Farmers ‘annoyed’ over GAA deal with Sky

ICSA says rural community is concerned more matches will be designated as pay-per-view

GAA president Liam O’Neill said earlier this week the association must ensure it maintained a strong presence across a range of media outlets so that it could continue to fund their clubs. Photograph: Donall Farmer/Inpho

GAA president Liam O’Neill said earlier this week the association must ensure it maintained a strong presence across a range of media outlets so that it could continue to fund their clubs. Photograph: Donall Farmer/Inpho

 

Farmers are annoyed and worried about the future of viewing GAA championship matches in their homes following the association’s controversial deal with Sky media, the Irish Cattle and Sheep Farmers’ Association said today.

ICSA general secretary Eddie Punch said there was a high level complaints from its members regarding the GAA’s decision to sell exclusive rights for 14 championship games to Sky.

The GAA agreed a three-year-deal with the pay-per-view broadcaster this week allowing them to broadcast 14 games.

“Not being able to watch every match is a big thing for an awful lot of people,” he said.

“People are really annoyed and concerned this could get worse.”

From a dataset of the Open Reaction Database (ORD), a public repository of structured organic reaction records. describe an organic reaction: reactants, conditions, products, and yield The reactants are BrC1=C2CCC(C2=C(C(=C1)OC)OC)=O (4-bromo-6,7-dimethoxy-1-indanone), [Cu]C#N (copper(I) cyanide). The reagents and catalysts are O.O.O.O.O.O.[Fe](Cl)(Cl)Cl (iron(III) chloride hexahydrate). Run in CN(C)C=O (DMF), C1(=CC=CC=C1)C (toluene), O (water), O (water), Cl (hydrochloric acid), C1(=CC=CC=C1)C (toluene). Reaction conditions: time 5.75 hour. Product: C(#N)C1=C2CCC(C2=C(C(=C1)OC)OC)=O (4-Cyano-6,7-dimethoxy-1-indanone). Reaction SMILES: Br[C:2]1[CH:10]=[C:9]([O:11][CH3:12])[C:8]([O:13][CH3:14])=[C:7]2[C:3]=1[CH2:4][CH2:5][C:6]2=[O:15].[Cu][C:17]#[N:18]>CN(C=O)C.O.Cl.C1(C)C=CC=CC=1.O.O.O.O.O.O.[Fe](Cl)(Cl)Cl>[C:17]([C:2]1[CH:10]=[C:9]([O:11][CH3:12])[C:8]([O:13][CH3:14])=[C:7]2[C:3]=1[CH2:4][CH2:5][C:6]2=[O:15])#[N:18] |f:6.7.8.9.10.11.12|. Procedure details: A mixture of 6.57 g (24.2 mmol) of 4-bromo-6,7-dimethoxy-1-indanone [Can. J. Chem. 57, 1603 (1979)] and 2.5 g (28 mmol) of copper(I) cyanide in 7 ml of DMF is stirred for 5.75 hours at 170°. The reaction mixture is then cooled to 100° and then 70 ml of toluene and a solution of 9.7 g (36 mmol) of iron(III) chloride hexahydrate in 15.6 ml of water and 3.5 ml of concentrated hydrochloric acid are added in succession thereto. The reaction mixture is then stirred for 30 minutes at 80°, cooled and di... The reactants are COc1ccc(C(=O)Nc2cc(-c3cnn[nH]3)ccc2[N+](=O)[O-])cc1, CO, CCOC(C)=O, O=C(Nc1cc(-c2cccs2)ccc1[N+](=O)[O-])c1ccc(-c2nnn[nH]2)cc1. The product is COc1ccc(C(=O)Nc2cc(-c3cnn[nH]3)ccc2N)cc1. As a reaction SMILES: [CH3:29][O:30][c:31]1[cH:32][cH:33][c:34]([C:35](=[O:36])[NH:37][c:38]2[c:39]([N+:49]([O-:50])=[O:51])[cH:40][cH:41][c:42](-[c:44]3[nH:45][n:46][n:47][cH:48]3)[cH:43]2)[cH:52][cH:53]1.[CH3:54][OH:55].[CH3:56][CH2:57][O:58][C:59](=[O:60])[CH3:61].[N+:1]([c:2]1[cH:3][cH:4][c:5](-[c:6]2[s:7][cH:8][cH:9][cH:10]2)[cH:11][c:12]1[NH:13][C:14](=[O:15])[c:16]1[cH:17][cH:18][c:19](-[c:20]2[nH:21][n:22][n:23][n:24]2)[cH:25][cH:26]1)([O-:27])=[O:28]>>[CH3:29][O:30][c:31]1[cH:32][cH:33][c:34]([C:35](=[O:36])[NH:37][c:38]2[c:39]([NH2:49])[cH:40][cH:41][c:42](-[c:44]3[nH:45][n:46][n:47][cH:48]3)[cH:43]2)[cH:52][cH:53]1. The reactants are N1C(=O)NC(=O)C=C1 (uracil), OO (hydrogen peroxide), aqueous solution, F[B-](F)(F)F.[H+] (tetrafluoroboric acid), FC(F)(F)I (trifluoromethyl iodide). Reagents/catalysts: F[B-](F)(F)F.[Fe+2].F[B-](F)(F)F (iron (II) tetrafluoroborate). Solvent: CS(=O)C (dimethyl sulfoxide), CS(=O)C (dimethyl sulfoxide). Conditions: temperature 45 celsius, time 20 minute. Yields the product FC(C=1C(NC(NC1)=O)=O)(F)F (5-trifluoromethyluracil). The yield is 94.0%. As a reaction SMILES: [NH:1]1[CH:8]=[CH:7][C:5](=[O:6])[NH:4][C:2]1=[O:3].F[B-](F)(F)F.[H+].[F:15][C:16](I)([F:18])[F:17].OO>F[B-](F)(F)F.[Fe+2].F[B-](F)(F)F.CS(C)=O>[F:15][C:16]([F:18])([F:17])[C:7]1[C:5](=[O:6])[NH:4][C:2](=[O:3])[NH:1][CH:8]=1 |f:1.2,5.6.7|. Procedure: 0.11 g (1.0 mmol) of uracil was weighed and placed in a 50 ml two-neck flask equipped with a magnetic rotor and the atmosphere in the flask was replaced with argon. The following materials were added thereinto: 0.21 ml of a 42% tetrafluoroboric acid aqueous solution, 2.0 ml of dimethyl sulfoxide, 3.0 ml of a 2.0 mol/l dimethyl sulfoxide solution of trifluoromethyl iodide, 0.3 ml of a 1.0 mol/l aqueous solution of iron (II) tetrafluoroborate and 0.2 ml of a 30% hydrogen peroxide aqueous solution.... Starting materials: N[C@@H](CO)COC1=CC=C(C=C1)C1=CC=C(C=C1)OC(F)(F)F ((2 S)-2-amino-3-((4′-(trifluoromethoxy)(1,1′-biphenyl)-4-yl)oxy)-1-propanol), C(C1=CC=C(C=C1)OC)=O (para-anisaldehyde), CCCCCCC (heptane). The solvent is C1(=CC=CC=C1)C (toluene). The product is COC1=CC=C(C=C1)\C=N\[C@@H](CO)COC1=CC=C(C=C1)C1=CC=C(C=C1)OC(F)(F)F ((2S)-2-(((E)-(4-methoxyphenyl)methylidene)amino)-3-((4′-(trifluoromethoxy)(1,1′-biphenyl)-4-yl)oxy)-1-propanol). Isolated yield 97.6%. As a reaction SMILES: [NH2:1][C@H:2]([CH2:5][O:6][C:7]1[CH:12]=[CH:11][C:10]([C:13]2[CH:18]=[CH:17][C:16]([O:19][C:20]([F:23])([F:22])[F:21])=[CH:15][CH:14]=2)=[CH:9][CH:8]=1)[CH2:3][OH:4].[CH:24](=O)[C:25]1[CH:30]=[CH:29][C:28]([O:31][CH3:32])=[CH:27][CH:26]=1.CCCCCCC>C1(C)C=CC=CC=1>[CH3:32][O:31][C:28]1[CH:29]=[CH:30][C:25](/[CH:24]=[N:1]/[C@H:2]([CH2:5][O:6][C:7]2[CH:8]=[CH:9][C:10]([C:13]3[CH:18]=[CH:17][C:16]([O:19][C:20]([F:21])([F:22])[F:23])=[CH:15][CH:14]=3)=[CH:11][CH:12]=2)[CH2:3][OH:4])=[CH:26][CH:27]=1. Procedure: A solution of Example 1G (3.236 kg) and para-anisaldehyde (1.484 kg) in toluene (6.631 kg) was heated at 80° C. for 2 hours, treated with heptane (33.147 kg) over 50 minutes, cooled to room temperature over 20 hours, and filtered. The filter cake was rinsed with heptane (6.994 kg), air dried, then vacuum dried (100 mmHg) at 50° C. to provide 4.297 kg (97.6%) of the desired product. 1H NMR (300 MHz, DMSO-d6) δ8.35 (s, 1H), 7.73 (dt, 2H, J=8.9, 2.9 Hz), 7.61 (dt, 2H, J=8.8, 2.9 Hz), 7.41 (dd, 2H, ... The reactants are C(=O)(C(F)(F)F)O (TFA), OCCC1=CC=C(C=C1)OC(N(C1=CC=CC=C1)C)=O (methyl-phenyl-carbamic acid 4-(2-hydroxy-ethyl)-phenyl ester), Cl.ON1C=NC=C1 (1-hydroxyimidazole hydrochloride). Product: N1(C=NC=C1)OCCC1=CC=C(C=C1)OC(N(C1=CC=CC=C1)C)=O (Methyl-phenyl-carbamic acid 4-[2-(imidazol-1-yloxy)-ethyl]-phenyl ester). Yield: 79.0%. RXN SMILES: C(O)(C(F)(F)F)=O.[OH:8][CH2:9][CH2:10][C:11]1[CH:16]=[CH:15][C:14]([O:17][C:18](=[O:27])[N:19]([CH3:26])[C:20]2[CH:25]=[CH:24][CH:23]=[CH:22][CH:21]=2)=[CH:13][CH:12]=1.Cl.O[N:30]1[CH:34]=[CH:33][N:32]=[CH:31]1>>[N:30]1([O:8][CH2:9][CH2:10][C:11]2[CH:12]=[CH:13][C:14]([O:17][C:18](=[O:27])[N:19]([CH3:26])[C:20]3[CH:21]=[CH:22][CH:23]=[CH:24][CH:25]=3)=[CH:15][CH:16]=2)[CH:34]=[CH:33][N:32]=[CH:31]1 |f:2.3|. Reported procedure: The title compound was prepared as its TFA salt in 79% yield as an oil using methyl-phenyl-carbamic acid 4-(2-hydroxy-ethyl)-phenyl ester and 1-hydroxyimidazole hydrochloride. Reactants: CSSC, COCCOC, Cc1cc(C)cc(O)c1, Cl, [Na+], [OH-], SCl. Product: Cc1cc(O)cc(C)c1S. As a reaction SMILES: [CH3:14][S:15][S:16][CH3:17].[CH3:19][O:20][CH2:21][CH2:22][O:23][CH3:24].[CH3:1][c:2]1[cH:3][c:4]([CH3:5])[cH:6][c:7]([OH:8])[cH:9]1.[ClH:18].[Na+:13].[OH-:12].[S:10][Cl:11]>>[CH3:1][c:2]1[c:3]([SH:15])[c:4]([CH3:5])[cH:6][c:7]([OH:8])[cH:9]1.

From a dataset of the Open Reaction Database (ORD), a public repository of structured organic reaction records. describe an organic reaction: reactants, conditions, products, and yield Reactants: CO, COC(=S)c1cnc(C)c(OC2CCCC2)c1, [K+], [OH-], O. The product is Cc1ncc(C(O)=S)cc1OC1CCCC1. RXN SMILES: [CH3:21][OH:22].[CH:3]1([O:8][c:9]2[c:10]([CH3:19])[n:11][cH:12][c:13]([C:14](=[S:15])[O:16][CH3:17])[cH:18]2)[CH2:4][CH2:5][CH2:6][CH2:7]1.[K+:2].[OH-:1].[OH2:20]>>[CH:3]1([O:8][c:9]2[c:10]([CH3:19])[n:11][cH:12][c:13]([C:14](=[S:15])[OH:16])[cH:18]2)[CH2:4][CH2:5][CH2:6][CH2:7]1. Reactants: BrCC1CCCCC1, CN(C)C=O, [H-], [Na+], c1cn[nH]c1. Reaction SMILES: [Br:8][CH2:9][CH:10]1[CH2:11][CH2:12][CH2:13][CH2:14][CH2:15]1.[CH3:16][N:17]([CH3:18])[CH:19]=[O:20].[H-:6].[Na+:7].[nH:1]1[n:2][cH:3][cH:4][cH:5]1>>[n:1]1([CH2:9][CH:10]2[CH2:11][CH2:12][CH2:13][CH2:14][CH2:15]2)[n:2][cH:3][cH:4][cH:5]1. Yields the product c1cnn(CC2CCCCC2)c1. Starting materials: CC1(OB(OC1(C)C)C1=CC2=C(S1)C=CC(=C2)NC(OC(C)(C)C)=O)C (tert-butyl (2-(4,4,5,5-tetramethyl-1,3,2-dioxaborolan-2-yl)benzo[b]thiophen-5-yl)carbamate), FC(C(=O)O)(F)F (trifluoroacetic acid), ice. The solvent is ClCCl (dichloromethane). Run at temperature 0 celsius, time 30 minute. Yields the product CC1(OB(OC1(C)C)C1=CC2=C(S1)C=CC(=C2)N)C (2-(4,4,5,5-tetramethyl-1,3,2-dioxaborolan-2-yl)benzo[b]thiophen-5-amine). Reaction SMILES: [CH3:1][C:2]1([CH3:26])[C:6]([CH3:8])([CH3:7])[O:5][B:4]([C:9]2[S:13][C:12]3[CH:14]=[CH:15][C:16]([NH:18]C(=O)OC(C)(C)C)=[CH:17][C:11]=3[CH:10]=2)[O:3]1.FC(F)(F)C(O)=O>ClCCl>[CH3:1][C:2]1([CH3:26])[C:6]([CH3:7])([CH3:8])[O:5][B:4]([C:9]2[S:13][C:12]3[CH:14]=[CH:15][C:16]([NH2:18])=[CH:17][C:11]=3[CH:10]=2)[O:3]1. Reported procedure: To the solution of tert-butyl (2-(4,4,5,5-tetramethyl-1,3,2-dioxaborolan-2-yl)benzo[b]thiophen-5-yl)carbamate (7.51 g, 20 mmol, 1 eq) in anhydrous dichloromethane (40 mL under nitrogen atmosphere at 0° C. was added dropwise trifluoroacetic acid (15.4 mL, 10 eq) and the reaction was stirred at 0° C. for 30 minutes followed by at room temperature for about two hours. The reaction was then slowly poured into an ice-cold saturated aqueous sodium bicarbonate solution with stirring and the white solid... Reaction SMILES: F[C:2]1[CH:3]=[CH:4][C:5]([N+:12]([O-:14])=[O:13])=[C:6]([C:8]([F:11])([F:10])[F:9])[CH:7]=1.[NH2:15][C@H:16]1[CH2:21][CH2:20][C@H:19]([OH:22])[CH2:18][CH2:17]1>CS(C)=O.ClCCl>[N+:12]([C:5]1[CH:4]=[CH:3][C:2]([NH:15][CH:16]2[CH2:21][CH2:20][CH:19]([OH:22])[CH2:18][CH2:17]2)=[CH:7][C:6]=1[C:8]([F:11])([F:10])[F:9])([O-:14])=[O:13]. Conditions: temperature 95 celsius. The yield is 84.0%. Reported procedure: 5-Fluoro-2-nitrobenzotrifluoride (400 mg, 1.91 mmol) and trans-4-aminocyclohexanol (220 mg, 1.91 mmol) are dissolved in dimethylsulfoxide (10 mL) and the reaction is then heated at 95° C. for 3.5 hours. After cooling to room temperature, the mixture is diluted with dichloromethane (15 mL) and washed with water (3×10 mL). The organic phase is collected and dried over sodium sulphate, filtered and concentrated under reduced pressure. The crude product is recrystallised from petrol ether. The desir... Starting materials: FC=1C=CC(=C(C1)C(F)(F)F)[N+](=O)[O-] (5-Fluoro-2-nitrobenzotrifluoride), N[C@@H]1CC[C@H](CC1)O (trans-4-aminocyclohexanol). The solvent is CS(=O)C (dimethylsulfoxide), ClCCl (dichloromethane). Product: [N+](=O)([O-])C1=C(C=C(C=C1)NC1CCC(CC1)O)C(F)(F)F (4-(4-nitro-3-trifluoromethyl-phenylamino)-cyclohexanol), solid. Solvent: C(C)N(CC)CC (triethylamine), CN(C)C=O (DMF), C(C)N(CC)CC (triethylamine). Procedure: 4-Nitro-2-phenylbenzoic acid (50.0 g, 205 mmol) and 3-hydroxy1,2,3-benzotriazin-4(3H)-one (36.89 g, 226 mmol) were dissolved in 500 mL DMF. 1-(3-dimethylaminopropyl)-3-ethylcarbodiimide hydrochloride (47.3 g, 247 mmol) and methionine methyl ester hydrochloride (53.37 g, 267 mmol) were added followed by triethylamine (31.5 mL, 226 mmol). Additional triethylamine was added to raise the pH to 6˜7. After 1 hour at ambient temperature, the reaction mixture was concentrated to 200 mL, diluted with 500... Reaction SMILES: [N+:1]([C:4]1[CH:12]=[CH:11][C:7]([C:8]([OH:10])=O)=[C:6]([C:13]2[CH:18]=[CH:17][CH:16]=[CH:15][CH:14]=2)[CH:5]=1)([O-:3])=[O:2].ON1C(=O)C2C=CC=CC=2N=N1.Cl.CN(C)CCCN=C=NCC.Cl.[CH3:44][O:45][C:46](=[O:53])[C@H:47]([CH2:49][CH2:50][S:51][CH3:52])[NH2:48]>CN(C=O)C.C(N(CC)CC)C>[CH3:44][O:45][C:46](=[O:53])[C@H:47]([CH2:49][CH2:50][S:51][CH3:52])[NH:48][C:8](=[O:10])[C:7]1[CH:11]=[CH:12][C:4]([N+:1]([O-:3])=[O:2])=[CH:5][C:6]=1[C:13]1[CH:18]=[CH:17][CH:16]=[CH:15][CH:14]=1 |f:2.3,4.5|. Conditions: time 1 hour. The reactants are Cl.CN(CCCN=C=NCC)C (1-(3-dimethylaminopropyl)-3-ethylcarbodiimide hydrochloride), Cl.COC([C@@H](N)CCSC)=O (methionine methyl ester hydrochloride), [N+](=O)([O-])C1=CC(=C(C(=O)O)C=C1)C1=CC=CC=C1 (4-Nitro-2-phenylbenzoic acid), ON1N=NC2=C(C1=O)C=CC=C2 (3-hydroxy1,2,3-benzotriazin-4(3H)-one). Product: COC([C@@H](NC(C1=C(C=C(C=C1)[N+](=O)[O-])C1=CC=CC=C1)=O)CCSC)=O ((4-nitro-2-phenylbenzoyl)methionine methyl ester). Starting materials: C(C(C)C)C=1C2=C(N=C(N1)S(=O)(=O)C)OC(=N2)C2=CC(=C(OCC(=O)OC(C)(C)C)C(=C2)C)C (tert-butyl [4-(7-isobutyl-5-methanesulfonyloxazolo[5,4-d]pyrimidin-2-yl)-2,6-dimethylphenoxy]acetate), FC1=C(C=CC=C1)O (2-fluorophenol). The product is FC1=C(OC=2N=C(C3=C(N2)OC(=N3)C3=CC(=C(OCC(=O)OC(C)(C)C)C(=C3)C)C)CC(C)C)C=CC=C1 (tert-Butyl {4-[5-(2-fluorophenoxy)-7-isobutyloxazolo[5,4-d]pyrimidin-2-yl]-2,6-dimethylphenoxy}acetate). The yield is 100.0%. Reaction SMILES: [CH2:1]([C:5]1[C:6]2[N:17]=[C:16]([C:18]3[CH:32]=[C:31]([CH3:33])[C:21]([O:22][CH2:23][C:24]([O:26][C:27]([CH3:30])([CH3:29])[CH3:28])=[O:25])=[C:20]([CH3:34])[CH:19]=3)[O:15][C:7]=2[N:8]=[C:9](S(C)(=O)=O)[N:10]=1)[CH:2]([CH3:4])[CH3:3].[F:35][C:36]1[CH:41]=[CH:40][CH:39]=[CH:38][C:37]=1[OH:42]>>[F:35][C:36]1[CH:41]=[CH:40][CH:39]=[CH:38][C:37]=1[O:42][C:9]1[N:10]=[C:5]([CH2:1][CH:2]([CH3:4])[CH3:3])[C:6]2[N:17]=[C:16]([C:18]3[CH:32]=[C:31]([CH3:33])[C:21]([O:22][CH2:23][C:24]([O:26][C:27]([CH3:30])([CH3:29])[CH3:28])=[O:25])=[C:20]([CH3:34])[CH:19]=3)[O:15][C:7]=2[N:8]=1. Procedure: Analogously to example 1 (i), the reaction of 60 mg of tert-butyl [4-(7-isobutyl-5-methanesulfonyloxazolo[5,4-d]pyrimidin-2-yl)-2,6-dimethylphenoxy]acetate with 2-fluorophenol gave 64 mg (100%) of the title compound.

Mr Punch said the GAA would be the main interest and hobby for many in the rural community.

“They are concerned it is all crumbling away from them. They fear is it 14 matches this year and maybe 18 the next.”

Mr Punch said although their members were big GAA fans, it was often very difficult during the summer months to attend the matches.

“The farming season is fierce busy same time the GAA championships,” he said.

“It’s not all that simple either for them to come in, get showered and go down to local pub. Things are too busy for them. What they tend to do is arrange their tea break around the time of the matches. So it doesn’t interfere with the pressure they’re under it.”

Mr Punch said it was particularly difficult for farmers with young families to travel to the matches on the day.

“It’s expensive and it can be a lot of hassle,” he said.

“They also have to organise someone to look after their stock or farm while they are gone. It’s all a lot of pressure to do it.”

“The enjoyment of watching the matches as a family together in their home will be gone.”

Mr Punch said “there was a bit of irritation” from the farming community especially since most would attend a high number of local games through the year.

“They are not happy about it at all and these are people who are committed GAA people,” he said.

Mr Punch said many of their members are concerned that despite their volunteer work with the GAA, they would miss out on matches unless they paid for the Sky package.

“What makes the GAA great is the huge voluntary effort that goes into it,” he said.

“There’s a sense of people in head quarters aren’t in tune with how people are feeling.

“People don’t mind paying going into a match because they feel going back into facilities etc, but with Sky it’s all commercial.”

“I’m getting the sense from calls we got, this will rumble on.”

Mr Punch said in some rural areas it was not possible to get a Sky reception.

GAA president Liam O’Neill said earlier this week the association must ensure it maintained a strong presence across a range of media outlets so that it could continue to fund their clubs.